Marckini said there were two major issues facing the district. “One is funding and the other is the new Nationwide Common Core Standards. I will continue to advocate on behalf of our district for full funding of both state and federal mandates. Although I commend our nation’s attention to educational issues (science, technology, engineering, and mathematics (STEM)), I will continue to advocate the educating of the whole child when it comes to the implementation of the Nationwide Common Core Standards,” he explained.
Marckini said that he is not against sharing services or administrators with other districts to contain costs as long as it did not harm the district. “Our district is currently sharing services with Sparta and Kent ISD to save money. We are also moving forward with our neighboring districts in developing other possible shared services,” he said.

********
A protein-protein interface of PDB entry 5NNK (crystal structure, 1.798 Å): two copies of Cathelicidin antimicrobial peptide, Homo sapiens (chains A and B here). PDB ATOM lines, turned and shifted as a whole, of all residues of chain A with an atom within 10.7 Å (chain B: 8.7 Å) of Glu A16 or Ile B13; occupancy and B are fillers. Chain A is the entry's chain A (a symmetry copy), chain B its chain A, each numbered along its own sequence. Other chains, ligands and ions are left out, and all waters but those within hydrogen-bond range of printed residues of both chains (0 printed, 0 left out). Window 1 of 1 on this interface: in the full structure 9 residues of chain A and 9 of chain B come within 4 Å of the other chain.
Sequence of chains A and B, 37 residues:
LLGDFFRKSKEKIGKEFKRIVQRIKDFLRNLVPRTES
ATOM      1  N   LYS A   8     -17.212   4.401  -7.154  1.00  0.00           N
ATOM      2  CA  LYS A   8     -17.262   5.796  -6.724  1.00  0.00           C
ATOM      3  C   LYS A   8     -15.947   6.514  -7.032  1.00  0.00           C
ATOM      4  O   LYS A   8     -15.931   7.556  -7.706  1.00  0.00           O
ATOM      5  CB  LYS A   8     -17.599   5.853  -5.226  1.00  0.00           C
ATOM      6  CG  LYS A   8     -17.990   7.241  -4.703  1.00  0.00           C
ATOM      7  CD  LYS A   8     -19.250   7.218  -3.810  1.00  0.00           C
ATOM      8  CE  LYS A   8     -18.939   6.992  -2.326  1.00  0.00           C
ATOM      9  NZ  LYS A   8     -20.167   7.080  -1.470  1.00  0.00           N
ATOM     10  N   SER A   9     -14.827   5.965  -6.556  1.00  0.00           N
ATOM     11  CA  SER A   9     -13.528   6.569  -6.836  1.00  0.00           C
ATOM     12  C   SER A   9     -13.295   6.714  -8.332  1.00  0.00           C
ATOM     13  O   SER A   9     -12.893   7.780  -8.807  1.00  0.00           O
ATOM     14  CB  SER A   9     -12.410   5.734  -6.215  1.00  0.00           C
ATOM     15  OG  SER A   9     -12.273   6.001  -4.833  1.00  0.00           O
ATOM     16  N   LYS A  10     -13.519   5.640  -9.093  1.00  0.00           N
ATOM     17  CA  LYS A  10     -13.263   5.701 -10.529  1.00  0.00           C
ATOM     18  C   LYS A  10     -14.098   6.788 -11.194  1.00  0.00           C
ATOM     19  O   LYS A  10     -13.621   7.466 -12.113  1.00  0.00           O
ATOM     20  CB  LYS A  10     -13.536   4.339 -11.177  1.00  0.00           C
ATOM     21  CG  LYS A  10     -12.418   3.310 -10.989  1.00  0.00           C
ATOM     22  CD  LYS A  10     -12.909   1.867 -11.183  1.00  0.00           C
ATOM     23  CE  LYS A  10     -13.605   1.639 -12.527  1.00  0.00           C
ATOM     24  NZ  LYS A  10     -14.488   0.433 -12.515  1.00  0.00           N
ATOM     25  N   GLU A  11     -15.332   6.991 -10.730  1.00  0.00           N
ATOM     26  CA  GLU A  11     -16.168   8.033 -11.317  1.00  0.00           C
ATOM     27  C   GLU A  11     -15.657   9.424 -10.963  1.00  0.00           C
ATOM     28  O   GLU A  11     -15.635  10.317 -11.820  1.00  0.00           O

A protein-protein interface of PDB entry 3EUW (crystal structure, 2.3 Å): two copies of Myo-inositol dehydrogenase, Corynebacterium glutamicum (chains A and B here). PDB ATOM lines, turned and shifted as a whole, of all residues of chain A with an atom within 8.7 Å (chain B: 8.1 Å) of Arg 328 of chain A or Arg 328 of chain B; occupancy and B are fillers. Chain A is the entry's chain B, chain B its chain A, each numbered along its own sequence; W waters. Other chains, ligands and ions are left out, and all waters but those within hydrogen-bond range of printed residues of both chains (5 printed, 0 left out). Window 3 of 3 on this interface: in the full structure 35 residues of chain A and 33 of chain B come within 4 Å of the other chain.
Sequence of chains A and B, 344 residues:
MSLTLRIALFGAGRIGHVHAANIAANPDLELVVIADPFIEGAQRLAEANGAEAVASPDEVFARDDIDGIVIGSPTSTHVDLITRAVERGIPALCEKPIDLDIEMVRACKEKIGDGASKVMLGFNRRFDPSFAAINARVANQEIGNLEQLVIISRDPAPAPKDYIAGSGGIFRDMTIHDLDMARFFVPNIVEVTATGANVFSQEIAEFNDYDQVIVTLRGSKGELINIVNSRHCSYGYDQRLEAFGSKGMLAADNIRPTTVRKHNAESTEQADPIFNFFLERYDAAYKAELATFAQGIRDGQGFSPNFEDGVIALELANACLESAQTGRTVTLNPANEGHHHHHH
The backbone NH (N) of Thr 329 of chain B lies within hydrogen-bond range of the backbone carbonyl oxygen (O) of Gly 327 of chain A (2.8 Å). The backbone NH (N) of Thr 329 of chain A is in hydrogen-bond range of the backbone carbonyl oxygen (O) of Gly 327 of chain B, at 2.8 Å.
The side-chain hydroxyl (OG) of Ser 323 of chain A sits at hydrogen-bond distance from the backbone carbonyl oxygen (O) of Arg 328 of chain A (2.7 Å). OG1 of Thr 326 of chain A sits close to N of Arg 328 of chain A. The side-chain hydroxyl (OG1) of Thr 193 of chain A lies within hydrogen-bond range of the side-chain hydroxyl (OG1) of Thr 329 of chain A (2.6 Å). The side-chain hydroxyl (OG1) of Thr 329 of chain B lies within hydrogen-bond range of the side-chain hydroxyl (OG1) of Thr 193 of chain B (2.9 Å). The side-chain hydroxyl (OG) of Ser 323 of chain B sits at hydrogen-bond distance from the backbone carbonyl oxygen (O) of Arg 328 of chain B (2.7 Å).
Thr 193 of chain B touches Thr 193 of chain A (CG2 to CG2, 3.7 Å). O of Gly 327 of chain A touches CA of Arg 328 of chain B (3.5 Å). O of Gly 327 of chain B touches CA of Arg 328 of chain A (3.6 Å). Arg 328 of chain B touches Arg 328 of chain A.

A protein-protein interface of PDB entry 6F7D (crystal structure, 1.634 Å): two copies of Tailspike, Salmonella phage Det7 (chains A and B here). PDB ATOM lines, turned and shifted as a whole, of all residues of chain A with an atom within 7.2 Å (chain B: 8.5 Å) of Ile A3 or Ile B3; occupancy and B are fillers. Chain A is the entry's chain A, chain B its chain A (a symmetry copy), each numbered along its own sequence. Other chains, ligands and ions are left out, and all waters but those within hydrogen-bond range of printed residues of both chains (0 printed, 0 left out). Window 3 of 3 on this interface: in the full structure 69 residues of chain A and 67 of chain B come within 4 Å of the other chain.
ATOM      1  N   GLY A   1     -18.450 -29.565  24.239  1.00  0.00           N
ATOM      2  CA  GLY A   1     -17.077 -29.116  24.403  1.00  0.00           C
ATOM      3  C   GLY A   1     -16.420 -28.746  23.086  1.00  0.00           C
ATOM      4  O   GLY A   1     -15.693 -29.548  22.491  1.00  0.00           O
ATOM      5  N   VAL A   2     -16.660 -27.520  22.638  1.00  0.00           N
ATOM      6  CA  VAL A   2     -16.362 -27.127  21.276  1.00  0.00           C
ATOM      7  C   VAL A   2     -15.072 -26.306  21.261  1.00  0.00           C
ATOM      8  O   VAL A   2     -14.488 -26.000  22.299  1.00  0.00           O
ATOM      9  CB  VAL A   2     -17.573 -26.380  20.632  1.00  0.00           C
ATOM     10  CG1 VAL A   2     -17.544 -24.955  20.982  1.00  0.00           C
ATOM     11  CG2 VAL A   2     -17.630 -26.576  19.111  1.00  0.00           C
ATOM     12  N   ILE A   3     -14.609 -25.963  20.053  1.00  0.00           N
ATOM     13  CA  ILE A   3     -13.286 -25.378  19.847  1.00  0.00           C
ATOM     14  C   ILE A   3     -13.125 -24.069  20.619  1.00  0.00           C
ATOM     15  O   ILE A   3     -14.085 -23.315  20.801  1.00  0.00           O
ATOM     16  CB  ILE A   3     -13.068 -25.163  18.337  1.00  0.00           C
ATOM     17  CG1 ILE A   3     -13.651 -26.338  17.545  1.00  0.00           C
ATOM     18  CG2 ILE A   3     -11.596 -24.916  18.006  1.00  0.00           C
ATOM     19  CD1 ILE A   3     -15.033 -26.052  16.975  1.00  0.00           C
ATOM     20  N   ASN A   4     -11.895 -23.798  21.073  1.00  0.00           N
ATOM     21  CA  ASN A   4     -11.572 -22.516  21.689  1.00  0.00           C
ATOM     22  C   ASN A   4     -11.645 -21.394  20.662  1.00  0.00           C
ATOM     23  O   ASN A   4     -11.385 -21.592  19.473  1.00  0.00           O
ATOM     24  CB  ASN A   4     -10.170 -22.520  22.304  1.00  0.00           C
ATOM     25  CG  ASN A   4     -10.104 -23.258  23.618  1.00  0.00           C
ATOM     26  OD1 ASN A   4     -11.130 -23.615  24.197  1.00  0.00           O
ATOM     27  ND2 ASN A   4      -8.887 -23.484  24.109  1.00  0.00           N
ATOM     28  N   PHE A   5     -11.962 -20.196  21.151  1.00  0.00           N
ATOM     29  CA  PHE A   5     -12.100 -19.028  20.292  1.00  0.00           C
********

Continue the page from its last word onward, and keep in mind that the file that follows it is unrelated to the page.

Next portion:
Jeff Gust

Jeff Gust, owner of Gust Construction, has lived in the district 43 years. He has served on the board for 16 months, and has owned or operated his own local business for 20 plus years. He has also coached in the school district for over 12 years.
Gust said he is seeking another term for several reasons. “I have three children who are currently attending CSHS or have graduated from CSHS, my wife is employed at the HS, and I wanted to have a say in the quality of their education and workplace,” he noted.